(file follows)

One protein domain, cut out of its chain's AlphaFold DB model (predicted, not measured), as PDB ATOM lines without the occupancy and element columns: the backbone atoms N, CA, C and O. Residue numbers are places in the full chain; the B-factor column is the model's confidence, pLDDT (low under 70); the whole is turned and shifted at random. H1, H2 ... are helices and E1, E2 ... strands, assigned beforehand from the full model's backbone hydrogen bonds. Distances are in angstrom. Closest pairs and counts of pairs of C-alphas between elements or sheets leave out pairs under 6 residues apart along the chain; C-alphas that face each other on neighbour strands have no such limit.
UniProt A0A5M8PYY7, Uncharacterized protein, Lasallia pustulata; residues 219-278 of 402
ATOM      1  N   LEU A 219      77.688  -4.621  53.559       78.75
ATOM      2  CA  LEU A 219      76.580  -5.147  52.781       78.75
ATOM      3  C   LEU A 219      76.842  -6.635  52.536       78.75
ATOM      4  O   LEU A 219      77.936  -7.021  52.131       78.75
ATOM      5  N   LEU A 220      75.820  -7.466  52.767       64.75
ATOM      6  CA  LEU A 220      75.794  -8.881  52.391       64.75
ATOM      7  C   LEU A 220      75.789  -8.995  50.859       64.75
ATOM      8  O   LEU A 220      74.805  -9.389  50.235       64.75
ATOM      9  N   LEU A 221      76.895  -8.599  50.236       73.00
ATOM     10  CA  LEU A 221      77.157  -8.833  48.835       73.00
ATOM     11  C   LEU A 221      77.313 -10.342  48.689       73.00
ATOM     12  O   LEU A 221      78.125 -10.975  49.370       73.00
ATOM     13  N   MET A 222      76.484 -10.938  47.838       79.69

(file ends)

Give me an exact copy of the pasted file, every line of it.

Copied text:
One protein domain, cut out of its chain's AlphaFold DB model (predicted, not measured), as PDB ATOM lines without the occupancy and element columns: the backbone atoms N, CA, C and O. Residue numbers are places in the full chain; the B-factor column is the model's confidence, pLDDT (low under 70); the whole is turned and shifted at random. H1, H2 ... are helices and E1, E2 ... strands, assigned beforehand from the full model's backbone hydrogen bonds. Distances are in angstrom. Closest pairs and counts of pairs of C-alphas between elements or sheets leave out pairs under 6 residues apart along the chain; C-alphas that face each other on neighbour strands have no such limit.
UniProt A0A5M8PYY7, Uncharacterized protein, Lasallia pustulata; residues 219-278 of 402
ATOM      1  N   LEU A 219      77.688  -4.621  53.559       78.75
ATOM      2  CA  LEU A 219      76.580  -5.147  52.781       78.75
ATOM      3  C   LEU A 219      76.842  -6.635  52.536       78.75
ATOM      4  O   LEU A 219      77.936  -7.021  52.131       78.75
ATOM      5  N   LEU A 220      75.820  -7.466  52.767       64.75
ATOM      6  CA  LEU A 220      75.794  -8.881  52.391       64.75
ATOM      7  C   LEU A 220      75.789  -8.995  50.859       64.75
ATOM      8  O   LEU A 220      74.805  -9.389  50.235       64.75
ATOM      9  N   LEU A 221      76.895  -8.599  50.236       73.00
ATOM     10  CA  LEU A 221      77.157  -8.833  48.835       73.00
ATOM     11  C   LEU A 221      77.313 -10.342  48.689       73.00
ATOM     12  O   LEU A 221      78.125 -10.975  49.370       73.00
ATOM     13  N   MET A 222      76.484 -10.938  47.838       79.69